It is also important that all safeguarding partners take a broad community approach to establishing safeguarding arrangements. It is vital that all organisations recognise that Safeguarding Adults arrangements are there to protect individuals, bearing in mind different preferences, histories, circumstances and lifestyles.
Whilst every effort must be made to work with adults experiencing abuse within the present legal framework there will be some occasions on which adults at risk will choose to remain in dangerous situations. It may be that even after careful scrutiny of the legal framework, staff will conclude that they have no power to gain access to a particular adult at risk. Staff may find that they have no power to remove the adult from a situation of risk, investigate the adult’s financial affairs, or intervene positively because the adult refuses all help or wants to terminate contact with the professionals.
It may not always be possible to provide satisfactory solutions. At the age of 18, people are legally entitled to adult status regardless of any disability or impairment they may have. It is, therefore, essential that wherever possible it is the adult at risk who will decide on the chosen course of action, taking into account the impact of the adult at risk’s mental capacity where relevant. However, the people and organisations caring for, or assisting them, must do everything they can to identify and prevent abuse happening wherever possible and evidence their efforts.
In these extremely difficult circumstances, volunteers will be expected to continue to exercise as much vigilance as possible.
Trustees will give full support to volunteers over problems when handling cases
of adults remaining in high-risk situations, provided that:
- It is evident from case records that Safeguarding Adults procedures have been properly followed;
- Every effort has been made, on a multi-agency basis, to intervene positively to protect the adult at risk;
- Legal advice has been obtained and acted upon
- And ultimately that the adult at risk has been fully consulted and involved as far as practicable in every decision relating to their situation.
Capacity, Consent and Decision Making
The consideration of capacity is crucial at all stages of Safeguarding Adults procedures. For example determining the ability of an adult at risk to make lifestyle choices, such as choosing to remain in a situation where they risk abuse; determining whether a particular act or transaction is abusive or consensual; or determining how much an adult at risk can be involved in making decisions in a given situation.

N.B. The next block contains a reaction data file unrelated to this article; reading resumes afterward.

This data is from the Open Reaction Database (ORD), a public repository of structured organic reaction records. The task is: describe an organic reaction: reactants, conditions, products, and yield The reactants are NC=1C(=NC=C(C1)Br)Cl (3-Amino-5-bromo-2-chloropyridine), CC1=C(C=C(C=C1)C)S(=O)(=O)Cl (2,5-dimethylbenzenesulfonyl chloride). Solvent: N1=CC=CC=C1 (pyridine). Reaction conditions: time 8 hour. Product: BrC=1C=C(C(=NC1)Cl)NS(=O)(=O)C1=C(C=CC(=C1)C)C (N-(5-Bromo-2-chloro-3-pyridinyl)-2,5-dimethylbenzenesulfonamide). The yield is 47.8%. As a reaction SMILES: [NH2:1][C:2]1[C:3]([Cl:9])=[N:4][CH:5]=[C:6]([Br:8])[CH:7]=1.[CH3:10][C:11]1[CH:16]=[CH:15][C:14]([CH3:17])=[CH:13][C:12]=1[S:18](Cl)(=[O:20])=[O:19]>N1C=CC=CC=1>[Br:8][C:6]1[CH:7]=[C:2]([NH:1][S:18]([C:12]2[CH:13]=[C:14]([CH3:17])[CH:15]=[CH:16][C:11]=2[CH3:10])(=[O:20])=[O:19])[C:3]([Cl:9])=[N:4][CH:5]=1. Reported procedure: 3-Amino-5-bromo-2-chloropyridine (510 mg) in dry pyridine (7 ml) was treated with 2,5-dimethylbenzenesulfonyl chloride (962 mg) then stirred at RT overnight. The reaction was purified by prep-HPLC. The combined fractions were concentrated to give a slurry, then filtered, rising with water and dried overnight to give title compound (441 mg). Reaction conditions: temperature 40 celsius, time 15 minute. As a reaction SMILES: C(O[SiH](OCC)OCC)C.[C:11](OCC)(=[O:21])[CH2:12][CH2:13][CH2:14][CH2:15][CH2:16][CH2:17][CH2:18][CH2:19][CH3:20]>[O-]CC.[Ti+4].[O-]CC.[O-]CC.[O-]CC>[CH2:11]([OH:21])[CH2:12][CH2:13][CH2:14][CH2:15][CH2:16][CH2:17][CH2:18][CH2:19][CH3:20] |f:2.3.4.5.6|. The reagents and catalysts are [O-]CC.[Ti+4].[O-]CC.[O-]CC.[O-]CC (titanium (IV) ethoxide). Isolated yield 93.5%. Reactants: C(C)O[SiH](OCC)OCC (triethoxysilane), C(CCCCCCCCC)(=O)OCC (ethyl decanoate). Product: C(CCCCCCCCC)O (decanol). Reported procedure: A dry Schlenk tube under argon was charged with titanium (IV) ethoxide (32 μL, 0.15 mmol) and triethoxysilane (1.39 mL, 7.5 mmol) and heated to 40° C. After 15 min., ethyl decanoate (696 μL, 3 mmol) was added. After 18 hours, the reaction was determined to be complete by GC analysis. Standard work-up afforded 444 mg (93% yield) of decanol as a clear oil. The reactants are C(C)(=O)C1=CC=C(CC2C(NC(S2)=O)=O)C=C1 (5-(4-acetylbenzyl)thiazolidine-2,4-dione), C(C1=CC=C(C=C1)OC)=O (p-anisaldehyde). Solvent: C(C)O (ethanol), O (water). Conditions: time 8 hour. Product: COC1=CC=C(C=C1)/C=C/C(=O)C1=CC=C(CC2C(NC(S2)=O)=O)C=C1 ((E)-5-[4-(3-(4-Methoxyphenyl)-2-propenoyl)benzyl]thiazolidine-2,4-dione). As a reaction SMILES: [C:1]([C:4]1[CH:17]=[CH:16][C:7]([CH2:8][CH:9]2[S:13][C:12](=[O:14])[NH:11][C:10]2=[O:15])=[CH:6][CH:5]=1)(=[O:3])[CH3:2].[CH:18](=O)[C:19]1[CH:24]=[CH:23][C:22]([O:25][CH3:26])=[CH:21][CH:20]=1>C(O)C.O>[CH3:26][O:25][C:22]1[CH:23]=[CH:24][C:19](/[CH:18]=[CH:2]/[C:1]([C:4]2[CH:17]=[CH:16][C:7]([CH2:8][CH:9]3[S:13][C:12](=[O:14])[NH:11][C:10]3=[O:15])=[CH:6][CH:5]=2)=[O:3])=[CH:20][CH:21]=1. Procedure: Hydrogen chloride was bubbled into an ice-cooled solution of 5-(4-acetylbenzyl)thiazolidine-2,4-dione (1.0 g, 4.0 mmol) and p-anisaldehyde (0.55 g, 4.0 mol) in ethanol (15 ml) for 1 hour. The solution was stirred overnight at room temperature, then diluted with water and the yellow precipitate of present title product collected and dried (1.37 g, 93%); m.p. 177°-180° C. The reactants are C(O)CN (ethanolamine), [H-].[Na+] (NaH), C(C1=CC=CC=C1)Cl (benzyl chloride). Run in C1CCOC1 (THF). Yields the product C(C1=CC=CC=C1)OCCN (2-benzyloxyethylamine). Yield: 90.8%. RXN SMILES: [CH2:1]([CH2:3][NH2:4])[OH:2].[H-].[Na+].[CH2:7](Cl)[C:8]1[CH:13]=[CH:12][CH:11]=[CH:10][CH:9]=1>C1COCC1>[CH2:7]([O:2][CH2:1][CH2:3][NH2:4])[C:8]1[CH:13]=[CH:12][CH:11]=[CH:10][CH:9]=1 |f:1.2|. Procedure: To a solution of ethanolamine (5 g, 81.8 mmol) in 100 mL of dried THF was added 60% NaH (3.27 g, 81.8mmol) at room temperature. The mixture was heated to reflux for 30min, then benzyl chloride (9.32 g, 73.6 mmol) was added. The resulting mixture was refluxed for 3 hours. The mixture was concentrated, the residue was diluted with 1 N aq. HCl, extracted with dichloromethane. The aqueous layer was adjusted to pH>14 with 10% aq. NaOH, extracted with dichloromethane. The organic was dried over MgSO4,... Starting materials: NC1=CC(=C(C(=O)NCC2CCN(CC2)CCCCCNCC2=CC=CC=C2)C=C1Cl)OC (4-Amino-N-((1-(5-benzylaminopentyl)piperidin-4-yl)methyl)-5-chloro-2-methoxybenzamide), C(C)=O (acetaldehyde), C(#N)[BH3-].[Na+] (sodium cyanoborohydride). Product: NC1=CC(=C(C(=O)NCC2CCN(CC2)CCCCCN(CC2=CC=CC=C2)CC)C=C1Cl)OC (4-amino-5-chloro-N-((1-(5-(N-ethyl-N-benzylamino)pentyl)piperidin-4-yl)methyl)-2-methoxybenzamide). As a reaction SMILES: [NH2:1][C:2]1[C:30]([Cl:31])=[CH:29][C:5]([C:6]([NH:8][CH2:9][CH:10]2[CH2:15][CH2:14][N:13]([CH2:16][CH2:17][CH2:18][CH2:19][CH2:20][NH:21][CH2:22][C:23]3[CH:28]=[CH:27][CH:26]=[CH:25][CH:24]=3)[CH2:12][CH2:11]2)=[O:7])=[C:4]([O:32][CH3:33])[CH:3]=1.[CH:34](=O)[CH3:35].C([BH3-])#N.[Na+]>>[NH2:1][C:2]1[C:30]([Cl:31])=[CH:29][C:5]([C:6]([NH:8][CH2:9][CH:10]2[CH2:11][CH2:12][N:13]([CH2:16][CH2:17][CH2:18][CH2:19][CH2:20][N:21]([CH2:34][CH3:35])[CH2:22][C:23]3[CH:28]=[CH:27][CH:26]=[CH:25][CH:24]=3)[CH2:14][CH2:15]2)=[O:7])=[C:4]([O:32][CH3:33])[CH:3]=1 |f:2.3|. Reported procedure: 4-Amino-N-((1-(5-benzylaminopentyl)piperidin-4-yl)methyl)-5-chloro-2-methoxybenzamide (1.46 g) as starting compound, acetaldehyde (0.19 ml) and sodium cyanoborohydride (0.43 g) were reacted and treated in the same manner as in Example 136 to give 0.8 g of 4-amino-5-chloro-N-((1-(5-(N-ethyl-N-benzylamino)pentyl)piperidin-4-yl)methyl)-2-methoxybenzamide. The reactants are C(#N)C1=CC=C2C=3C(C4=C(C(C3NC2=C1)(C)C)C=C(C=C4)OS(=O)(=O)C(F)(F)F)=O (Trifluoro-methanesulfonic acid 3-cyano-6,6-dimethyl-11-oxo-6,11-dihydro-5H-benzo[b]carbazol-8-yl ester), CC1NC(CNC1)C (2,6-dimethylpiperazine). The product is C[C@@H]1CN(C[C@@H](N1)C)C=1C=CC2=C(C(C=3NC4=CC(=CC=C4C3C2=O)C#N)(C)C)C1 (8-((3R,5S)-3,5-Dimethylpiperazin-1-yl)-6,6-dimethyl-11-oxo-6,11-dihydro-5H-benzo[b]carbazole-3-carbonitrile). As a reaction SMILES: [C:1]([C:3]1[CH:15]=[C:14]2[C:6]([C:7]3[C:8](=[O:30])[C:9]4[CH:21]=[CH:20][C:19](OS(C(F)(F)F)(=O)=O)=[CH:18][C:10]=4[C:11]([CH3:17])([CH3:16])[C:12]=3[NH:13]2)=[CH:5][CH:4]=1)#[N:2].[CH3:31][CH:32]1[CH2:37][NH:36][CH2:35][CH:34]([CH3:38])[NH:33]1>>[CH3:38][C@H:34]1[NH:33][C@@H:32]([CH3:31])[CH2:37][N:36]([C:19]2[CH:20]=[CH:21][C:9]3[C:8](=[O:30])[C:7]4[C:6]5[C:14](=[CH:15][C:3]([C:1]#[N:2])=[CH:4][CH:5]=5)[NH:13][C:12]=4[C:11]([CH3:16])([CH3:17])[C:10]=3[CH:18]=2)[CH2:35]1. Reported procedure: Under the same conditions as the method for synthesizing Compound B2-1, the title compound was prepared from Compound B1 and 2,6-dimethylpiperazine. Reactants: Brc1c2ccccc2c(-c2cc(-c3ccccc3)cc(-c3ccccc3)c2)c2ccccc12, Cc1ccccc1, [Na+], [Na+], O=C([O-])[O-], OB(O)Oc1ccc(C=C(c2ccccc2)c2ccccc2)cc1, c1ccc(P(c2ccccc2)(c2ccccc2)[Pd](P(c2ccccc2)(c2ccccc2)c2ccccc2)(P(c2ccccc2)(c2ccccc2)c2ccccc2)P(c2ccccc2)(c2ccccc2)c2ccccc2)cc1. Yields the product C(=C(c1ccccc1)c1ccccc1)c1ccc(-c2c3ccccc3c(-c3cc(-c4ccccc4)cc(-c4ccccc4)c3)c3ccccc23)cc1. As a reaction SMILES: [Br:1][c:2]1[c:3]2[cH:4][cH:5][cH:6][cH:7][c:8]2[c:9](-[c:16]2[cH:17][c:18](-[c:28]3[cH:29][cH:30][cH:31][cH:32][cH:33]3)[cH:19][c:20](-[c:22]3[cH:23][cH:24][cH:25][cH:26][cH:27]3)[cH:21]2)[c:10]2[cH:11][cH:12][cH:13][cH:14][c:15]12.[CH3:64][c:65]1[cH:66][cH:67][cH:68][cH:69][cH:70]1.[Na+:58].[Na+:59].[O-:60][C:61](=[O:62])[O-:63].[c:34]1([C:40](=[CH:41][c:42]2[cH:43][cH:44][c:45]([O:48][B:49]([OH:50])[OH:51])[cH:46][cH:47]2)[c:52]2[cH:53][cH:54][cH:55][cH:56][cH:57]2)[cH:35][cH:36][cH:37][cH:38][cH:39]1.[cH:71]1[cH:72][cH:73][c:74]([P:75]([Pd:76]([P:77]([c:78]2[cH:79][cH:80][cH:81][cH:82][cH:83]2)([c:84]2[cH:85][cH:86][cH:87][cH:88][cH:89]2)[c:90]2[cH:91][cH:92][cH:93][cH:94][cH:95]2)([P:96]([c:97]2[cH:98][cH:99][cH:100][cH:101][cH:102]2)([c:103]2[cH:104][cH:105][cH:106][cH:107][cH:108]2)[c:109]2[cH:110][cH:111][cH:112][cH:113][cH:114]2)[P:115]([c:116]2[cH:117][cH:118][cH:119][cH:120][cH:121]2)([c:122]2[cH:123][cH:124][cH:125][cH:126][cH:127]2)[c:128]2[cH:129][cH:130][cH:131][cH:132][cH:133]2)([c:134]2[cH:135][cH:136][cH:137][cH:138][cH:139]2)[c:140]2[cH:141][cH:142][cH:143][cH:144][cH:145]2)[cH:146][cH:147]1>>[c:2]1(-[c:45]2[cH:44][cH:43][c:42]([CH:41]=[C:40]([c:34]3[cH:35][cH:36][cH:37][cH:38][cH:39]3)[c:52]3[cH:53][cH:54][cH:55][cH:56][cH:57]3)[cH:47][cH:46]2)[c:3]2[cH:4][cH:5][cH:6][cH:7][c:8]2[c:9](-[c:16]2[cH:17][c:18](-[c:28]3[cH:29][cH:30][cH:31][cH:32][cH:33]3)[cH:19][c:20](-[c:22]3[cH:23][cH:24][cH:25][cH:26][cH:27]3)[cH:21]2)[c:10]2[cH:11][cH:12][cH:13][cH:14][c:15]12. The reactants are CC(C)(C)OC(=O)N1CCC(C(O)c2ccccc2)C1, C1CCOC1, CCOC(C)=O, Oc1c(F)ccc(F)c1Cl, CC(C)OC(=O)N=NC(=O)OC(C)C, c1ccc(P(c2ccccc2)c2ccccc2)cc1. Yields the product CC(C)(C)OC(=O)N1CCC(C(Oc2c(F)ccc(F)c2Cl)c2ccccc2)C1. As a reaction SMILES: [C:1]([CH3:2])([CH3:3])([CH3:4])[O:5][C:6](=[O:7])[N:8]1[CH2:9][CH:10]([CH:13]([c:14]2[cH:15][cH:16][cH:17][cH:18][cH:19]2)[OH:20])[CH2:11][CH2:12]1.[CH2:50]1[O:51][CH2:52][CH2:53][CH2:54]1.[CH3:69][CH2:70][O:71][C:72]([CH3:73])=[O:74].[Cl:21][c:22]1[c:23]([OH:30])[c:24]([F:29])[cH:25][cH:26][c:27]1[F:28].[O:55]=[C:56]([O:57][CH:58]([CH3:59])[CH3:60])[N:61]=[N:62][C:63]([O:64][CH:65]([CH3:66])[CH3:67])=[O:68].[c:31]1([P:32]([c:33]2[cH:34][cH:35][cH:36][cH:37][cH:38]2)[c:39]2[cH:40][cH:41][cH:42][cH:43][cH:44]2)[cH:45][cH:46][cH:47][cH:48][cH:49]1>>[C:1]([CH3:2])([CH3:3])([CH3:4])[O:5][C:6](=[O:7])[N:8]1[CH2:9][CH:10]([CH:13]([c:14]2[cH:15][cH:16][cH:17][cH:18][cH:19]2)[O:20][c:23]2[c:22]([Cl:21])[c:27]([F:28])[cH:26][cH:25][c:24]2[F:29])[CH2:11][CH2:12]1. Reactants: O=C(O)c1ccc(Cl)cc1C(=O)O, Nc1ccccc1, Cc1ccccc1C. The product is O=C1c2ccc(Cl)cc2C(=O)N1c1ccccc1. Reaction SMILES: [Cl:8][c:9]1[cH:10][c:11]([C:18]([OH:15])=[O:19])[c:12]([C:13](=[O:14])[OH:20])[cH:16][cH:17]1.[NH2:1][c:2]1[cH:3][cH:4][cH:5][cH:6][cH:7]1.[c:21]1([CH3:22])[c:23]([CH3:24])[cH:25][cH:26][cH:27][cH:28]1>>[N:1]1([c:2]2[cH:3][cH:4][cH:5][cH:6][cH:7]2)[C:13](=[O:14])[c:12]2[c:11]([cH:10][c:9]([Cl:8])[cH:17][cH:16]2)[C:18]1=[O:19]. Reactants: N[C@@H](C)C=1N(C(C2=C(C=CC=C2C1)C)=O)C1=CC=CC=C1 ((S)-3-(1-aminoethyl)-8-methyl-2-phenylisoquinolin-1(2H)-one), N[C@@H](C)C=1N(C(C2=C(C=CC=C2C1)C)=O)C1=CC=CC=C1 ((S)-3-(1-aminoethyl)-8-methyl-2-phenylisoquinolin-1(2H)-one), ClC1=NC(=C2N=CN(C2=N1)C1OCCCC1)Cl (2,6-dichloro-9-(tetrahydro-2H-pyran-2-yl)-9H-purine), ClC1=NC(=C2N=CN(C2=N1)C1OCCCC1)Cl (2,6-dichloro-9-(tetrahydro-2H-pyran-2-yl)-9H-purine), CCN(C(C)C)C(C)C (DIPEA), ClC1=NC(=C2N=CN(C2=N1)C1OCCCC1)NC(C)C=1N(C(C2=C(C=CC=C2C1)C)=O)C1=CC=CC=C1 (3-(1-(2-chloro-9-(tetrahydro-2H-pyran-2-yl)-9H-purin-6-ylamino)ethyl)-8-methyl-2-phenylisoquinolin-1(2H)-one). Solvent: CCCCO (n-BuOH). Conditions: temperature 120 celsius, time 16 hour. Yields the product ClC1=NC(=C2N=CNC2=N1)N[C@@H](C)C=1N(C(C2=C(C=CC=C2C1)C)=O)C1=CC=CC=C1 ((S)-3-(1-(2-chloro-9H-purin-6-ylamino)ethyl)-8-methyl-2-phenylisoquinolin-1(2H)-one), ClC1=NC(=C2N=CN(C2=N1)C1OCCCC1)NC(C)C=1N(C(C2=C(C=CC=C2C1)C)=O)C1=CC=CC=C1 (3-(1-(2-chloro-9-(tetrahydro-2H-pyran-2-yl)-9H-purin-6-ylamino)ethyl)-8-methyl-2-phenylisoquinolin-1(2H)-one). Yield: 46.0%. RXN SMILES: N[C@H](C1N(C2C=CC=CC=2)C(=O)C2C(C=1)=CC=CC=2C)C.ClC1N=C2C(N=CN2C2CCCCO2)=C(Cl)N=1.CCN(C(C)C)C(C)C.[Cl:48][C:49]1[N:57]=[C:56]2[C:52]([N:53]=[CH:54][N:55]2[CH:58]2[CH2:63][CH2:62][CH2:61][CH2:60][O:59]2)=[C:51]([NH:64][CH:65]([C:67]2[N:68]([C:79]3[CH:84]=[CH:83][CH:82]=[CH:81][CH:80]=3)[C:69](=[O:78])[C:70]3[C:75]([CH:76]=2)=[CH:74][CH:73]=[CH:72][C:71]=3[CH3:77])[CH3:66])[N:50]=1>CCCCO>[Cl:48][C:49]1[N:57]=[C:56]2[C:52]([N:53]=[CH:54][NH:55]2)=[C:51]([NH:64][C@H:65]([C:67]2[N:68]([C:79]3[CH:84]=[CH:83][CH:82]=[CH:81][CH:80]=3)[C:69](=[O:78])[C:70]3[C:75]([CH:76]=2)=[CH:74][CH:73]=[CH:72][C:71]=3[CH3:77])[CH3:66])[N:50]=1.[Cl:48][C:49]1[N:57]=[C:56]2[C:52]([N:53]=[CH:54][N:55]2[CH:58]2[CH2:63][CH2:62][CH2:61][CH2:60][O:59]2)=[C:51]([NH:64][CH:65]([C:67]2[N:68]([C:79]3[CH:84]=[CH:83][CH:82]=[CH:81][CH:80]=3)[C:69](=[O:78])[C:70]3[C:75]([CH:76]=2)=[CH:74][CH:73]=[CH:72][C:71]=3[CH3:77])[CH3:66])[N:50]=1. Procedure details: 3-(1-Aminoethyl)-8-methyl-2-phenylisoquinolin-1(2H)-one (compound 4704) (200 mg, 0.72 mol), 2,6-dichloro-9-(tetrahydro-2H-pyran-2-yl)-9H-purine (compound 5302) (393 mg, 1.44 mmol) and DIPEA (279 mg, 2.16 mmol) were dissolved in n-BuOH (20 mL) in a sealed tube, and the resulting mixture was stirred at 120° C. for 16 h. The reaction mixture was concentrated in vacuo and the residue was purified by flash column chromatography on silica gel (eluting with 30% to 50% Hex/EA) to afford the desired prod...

The key development affecting this area of work is the implementation of the Mental Capacity Act 2005, which provides a statutory framework to empower and protect adults at risk who may not be able to make their own decisions. It makes it clear who can take decisions in which situations and how they should go about this. It enables people to plan ahead for a time when they may lose capacity. It applies to anyone aged 16 years and over therefore appropriate liaison needs to occur for young people aged 16 to 18 years with Children’s Services where relevant as part of Safeguarding Adults work.
The whole Act is underpinned by a set of five key principles:
- A presumption of capacity – every adult has the right to make his or her own decisions and must be assumed to have capacity to do so unless it is proved otherwise;
- The right for individuals to be supported to make their own decisions – people must be given all appropriate help before anyone concludes that they cannot make their own decisions;
- That individuals must retain the right to make what might be seen as eccentric or unwise decisions;
- Best interests – anything done for or on behalf of people without capacity must be in their best interests; and
- Least restrictive intervention – anything done for or on behalf of people without capacity should be the least restrictive of their basic rights and freedoms.
For help and support outside Menfulness visit York Council Adult Safeguarding